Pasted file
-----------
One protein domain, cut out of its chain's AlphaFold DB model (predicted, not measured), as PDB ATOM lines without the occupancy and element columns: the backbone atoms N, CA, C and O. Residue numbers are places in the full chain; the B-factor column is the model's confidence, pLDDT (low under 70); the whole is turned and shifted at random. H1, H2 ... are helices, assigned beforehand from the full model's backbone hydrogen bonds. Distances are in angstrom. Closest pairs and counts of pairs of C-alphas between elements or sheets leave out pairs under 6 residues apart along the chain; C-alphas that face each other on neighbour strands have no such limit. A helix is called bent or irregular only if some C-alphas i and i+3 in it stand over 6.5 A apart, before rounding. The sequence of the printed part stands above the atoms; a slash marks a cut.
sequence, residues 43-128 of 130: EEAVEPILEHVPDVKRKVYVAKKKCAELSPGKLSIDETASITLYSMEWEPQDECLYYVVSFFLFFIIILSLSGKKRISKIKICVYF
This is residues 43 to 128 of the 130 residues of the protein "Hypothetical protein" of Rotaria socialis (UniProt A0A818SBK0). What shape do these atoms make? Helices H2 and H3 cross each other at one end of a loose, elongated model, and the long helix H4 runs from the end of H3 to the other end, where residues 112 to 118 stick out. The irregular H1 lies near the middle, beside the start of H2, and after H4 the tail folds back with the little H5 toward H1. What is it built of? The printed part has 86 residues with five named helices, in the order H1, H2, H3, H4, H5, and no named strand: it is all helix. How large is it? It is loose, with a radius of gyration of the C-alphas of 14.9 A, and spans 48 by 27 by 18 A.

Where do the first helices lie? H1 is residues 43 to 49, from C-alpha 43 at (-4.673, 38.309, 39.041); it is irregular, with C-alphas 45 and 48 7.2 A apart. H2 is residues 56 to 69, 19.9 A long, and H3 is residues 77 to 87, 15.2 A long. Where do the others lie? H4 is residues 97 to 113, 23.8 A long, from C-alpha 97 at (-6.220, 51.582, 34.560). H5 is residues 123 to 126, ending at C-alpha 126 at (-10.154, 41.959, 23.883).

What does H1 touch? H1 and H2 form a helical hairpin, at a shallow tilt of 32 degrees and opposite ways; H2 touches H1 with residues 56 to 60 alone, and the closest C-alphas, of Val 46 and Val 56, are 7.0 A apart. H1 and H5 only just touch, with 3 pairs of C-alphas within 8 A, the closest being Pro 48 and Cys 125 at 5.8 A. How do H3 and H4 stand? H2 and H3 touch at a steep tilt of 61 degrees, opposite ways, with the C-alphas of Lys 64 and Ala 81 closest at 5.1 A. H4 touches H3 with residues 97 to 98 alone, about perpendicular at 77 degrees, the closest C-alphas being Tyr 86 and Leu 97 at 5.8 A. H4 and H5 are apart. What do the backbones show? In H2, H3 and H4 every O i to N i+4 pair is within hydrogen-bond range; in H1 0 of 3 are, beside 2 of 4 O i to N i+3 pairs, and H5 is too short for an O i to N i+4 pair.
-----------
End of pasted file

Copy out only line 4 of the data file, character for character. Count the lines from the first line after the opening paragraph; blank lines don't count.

What does H1 touch? H1 and H2 form a helical hairpin, at a shallow tilt of 32 degrees and opposite ways; H2 touches H1 with residues 56 to 60 alone, and the closest C-alphas, of Val 46 and Val 56, are 7.0 A apart. H1 and H5 only just touch, with 3 pairs of C-alphas within 8 A, the closest being Pro 48 and Cys 125 at 5.8 A. How do H3 and H4 stand? H2 and H3 touch at a steep tilt of 61 degrees, opposite ways, with the C-alphas of Lys 64 and Ala 81 closest at 5.1 A. H4 touches H3 with residues 97 to 98 alone, about perpendicular at 77 degrees, the closest C-alphas being Tyr 86 and Leu 97 at 5.8 A. H4 and H5 are apart. What do the backbones show? In H2, H3 and H4 every O i to N i+4 pair is within hydrogen-bond range; in H1 0 of 3 are, beside 2 of 4 O i to N i+3 pairs, and H5 is too short for an O i to N i+4 pair.